I then moved from there, with the group, to Strumpshaw Fen. The biggest trouble with Whitlingham was that we had was you got a lot of people wanting to know what we were doing when we went out pond-dipping or walking. Dog walkers would let their dogs off the leads which caused problems with some children. So, I decided we’d better move away from there and go to Strumpshaw.
We didn’t provide transport; the children had to find their own way there, and to be honest we didn’t have enough money to fund a bus.
After I retired, I kept it going for a while but I found that I didn’t really want to be tied down to every second or third Saturday running the group. I thought that as I organised the group, as the leader, I should actually be there and I shouldn’t leave it to someone else.
Activities at the club and star students
At the club we did tree planting, nest-box building, and bird watching, but bird-watching is a bit hard going with a group of 10 to 15 kids; they liked the practical stuff. We used to go out and study stuff like ponds and pond-dipping and we’d go into the woods.
We studied trees and all sorts of different things. We’d go out into the meadow and study the ground.
Some of them did go on to study or work in wildlife. One young lady came in as a 12-13 year old and left before when she was 14, but she went on to go to university and study zoology, ecology – a masters in ecology – and between the two courses, she actually came over to Strumpshaw Fen as an intern for three months one summer.
I was really pleased with that. Another young lad (but he’s probably in his thirties or maybe a bit older) was a member of the group and he volunteers over at Strumpshaw Fen on a regular basis, once a week, at the reception.
My daughter Carly used to go when she was about eight years old. She used to be a junior leader there but she found that she had too much studying to do for her O-Levels. Later on she went back to the group when I had nothing to do with it at all and she rejoined as a leader. She encouraged me to go back to being leader because I had got involved with the Wildlife Explorers at the YOC.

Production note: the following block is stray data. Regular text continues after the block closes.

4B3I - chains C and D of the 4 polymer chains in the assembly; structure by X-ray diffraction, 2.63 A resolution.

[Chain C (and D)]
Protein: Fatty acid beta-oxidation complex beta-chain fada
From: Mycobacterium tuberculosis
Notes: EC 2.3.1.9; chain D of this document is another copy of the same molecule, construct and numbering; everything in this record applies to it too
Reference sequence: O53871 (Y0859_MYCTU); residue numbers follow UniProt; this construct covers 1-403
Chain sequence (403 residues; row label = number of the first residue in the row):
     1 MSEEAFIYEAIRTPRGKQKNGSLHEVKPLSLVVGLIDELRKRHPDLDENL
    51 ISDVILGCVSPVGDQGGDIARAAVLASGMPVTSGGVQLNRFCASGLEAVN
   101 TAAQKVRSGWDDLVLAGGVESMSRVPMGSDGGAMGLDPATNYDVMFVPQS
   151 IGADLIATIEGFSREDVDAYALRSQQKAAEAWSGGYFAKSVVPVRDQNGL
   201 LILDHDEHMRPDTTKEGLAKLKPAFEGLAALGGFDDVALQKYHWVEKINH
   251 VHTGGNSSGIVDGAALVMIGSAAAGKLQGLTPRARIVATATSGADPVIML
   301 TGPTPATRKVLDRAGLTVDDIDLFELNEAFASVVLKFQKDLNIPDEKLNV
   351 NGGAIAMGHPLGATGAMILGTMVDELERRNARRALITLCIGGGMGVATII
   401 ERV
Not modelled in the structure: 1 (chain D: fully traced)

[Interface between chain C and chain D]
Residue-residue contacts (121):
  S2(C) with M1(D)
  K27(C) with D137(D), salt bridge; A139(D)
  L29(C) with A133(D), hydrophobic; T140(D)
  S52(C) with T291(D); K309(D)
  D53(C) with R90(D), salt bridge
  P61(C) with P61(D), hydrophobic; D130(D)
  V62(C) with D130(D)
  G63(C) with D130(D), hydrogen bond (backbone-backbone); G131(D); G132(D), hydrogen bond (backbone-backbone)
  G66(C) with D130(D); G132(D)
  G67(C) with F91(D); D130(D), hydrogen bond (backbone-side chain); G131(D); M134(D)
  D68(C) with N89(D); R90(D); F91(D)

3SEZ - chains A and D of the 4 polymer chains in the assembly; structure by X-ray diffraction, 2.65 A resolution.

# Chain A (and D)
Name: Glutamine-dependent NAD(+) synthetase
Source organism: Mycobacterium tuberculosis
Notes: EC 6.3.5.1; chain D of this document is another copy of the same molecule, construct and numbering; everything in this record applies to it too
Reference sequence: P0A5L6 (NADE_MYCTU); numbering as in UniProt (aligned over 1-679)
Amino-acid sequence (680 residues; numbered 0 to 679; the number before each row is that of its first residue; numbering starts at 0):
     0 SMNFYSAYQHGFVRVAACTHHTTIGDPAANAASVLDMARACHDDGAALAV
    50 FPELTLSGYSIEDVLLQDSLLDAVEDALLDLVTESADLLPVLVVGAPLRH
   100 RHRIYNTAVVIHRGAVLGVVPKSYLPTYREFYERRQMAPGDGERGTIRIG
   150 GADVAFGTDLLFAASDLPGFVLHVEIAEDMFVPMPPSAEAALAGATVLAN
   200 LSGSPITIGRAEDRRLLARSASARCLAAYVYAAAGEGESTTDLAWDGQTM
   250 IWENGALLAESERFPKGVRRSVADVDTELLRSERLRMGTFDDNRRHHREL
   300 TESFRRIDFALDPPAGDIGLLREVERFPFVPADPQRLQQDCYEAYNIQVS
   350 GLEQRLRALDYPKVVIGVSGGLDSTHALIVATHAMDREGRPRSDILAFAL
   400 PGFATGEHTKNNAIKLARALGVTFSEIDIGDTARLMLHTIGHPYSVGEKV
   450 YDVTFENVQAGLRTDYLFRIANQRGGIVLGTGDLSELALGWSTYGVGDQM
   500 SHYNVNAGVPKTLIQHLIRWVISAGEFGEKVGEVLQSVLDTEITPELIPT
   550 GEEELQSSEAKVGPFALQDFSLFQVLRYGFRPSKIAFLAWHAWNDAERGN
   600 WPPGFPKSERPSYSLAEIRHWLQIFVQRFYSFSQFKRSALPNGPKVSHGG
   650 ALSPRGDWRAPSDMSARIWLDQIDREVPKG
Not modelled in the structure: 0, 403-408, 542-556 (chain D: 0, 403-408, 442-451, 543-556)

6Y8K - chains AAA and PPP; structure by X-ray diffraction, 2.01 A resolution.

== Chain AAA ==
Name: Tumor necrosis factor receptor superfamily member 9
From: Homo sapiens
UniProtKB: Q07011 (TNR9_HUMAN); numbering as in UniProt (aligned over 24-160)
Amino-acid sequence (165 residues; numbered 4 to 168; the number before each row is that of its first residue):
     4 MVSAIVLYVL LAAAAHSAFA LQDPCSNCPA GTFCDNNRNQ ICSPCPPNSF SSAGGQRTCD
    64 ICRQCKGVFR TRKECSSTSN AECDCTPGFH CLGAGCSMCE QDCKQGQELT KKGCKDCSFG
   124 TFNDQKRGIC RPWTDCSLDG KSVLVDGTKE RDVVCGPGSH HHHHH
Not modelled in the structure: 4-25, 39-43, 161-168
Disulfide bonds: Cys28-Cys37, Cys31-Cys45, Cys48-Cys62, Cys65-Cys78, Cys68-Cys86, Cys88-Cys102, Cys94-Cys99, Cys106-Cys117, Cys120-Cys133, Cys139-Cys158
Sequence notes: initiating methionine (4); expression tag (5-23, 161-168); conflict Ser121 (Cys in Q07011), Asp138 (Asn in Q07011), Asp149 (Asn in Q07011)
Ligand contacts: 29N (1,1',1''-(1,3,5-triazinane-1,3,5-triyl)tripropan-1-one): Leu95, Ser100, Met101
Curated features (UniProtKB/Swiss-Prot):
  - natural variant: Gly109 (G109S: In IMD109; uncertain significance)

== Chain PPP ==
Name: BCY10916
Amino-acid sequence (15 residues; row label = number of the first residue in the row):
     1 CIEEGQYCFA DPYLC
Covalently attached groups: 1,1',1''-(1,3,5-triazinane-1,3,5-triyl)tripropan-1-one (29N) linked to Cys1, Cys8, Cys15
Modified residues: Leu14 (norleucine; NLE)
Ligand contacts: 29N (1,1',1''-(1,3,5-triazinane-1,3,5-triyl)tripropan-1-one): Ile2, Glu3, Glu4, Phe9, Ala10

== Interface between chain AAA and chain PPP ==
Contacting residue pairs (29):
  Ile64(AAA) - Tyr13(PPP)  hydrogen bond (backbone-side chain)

Wheatfen is south-east of Norwich in the Yare Valley, with the River Yare which goes out to Great Yarmouth. It’s about four or five miles from Norwich and about 20 miles from Great Yarmouth and it’s a tidal river at that point, as it is in Norwich.
I first heard about Wheatfen by listening to Radio Norfolk. Keith Skipper always used to have Phyllis Ellis on one of his programmes once a week and it always fascinated me. She was asking for volunteers and I thought, ‘I quite fancy that, I’ll go over and have a look’, and I’ve been doing that for twenty-five years plus now. I was actually looking at the volunteers’ book and I think my first entry in there was January 1991.
When I first went there, Wheatfen was quite a jungle. Ted had died and Phyllis had set up the trust with a group of friends using the land she had inherited from Ted.
Ted had let it revert to woodland. He was a bit of a wildlife expert and a scientist and he was doing an experiment to see what would happen and how quickly. This happened across the whole of the site, which is probably about 80-odd acres.
The dykes and the tides
There was still a lot of open fen with overgrown reed beds. They put some old radiators as bridges across the dykes (or what was left of them), so there were no real bridges. The reed had grown across the dykes, and so you had to be very careful where you walked because you could be on the path one minute, and the next minute, if you walked off the wrong way, you could be up to neck in the dyke.
The dykes are about 5-6 feet wide, and you can’t step over most of them. Back in the day they were used for drainage more than they are today.
Phyllis wanted us to go over there to help get the site ready safely for the public to walk in. She wanted the public to see the wildness at Wheatfen. We did some work but just enough so that people could get in and walk around safely. Then, in 1991, Anneka Rice came in with her group as part of Challenge Anneka and they laid this massive boardwalk and put a bird hide, or thatch as Phyllis insisted on calling it, onto it. It’s still there now, but it’s due for some repairs now. The boardwalk is made of wood and Wheatfen is obviously a wet place so it’s starting to rot.
At the moment the trustees and the warden are trying to get a grant to replace the boardwalk. They’re looking into either using wood or re-formed plastic but I don’t think they’re keen on the re-formed plastic because of the micro-plastic bead thing.
At the moment the tides are so high that sometimes they have to shut the reserve because you can’t get on it. There’s no actual flood barrier between the river and the reserve, so when it’s high tide, the water comes in and just sits there. If we don’t get too bad a bad high tide it runs off into the dykes and all drains back into the river.
The tides aren’t having an effect on the wildlife in the river at the moment, but they are frightened that it might. They’ve just had a study done on the milk parsley (the food plant of the Norfolk swallowtail butterfly) which is tolerant of a little bit of brackish water. So, they’re a bit worried, if the milk parsley perishes the butterfly may too.
To check for salt in the water we’ve got meters set up in a lot of the dykes. They’re electronic and they read the salinity, the height of the tides and all the other information needed.
Wildlife at Wheatfen